Also MNHQ can you please link to the other thread where the boys at school were telling someone's son santa wasn't real.
Not wanting to one up but it could be worse. When I was a child my aunt and uncle split up, just before leaving uncle cunt told his three and five year old that santa would not be comming that year. He was wrong.
Children go along with 'believing' long after they actually believe because it is part of the fun. But unless your child is at school with children who have NO older brothers and sisters then it's pretty hard to keep it going as a real hard line belief.
Pretend believing and tradition is just as much fun.
OP's MIL should not have been unequivocal like that.
I went to a midnight mass at the local CofE some years ago. Lots of families and smallish children there. During the short 'talk' as opposed to sermon, the female vicar included something about Father Xmas not being real. I nearly walked out on the spot - even though I don't have children. I thought that appalling and potentially ruined children's Christmas.
I've told this story before but DD1s English class were discussing myths and legends in Y9 (so 13-14) and the teacher listed out some mythical characters "and of course Father Christmas". One girl there still genuinely believed, and ended up in floods of tears because of it. Thankfully the class were mainly nice kids, and no-one teased her, they all thought it was quite sweet
My 7 year old still believes in Santa, and the Tooth Fairy. If anyone tells him they are not real, I would go mental. Nobody elses place to do that other than myself and his father.
He has started asking questions, wanting to know how Santa knows whether he has been good or not etc, so I think it won't be long till he figures it out for himself and that is how it should be. If he however still believes age 10/11 then it is his parents job to tell him the truth, no one elses.
I would be fuming OP. Glad your partner as had words!!
my 8 year old just worked it out this year but still wants to believe so we still are planning to do all the santa stuff still, just like we do for the other two older ones. I would kill MIL. I like the giving of coal idea too
When I first read the OP I was thinking that I would probably kill my ML too, having read the entire thread I think some people are slightly overeacting. Yes, I'd be annoyed that someone had let the cat out of the bag, but does anyone really think that this lady thought "I wonder what I can do to upset my grand-daughter today"? I was never told about Father Christmas
and was probably the little shit that told some of you that he was made up but I was determined that MY own children would have that "magic" feeling. They all (except my 4 yo) learnt at various ages that it wasn't real and it doesn't seem to affected them. I always said that if they asked me outright then I would tell them the truth which is what I have done. I certainly think that when I was a child most kids had worked it out by the time they were 7 and I'm not THAT surprised that a grandmother would have assumed that her grand daughter knew. By all means try to repair the damage, but in your shoes I'd be more tempted to tell her the truth. I do think there's a big difference between allowing them to believe a bit longer and blatantly lying to them, especially when that entails telling them that their grandmother is the liar.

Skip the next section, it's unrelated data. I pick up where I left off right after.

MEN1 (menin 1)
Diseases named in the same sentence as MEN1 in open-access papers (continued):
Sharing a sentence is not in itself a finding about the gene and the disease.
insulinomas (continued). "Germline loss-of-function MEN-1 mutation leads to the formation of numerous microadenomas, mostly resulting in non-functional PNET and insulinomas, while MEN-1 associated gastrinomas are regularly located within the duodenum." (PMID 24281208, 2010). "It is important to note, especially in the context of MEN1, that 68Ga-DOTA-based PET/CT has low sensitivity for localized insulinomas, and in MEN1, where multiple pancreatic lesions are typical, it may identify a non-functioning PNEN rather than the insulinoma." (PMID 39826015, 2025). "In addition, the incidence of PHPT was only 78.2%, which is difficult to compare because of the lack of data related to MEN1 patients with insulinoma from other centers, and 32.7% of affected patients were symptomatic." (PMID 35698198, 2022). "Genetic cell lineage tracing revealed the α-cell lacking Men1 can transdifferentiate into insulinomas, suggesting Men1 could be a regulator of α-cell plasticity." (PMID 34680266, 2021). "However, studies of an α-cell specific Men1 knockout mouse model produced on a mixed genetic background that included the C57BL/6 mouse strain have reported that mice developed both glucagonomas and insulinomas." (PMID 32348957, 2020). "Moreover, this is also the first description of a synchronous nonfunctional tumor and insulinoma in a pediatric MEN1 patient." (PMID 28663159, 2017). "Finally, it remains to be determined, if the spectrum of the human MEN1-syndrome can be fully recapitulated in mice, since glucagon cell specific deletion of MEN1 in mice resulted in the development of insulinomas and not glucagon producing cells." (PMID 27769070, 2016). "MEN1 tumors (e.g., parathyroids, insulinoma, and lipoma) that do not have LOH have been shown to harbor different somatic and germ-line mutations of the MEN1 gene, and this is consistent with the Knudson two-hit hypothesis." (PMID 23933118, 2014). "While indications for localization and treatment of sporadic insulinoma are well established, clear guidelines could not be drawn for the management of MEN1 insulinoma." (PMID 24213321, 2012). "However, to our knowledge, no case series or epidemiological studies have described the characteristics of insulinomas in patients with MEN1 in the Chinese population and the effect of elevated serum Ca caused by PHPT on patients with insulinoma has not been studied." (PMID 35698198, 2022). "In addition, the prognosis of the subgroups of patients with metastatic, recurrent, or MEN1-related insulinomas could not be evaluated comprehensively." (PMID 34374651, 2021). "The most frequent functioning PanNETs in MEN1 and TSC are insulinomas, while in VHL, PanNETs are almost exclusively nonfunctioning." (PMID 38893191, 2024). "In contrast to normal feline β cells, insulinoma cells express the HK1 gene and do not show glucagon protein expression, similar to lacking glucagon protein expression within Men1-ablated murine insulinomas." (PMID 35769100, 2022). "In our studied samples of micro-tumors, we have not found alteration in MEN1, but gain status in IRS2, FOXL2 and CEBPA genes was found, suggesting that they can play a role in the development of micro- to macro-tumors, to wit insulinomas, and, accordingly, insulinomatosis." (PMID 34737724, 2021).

in fact the older ones love the wanting to believe bit loads too. we track him on NORAD and do the mince pie and a carrot thing, even glitter in oats on the drive! they love it and one turns 18 next year! hell i love it!
There's a (very) long previous thread on this MIL Justforlaughs. Some of us may have read that and therefore be reacting more strongly than others.
All the 9 year olds I know still believe. It seems to be year 5 ish when they stop. We always told ours that Santa was the spirit of Christmas who caused the magical feeling that is always in the air at Christmas. When dd was doubting we told her that Grandma still believed so it became a shared secret and she carried on helping to fill Grandmua's stocking for years :-)
justforlaughs if I was being charitable, I would say the that MiL had assumed DD knew, but given the conversation they were having it was obvious that DD2 did in fact believe and it was clear by DD's reaction to her first comment, when MiL could have made a joke about it or back tracked a bit, rather than spelling it out to her.
I don't think it was a deliberate attempt to upset her granddaughter, more completely thoughtless over something that is none of her business's and not her place to tell DD about in the first place. We were going to tell DD2 when she asked off her own bat.
This wasn't an innocent slip up. DD was talking about what she was asking Santa for and MiL told her she was too old to believe in Santa, then spelt it out when DD asked her for clarification
I don't want to outright lie, then in a couple of years time have to have the conversation that nanny was right all along, so we've fudged it a bit for now.
She was quite happy believing, she never questioned it, never voiced any suspicions.
We do have a lot of history with MiL, so it does colour my judgement sometimes I do admit.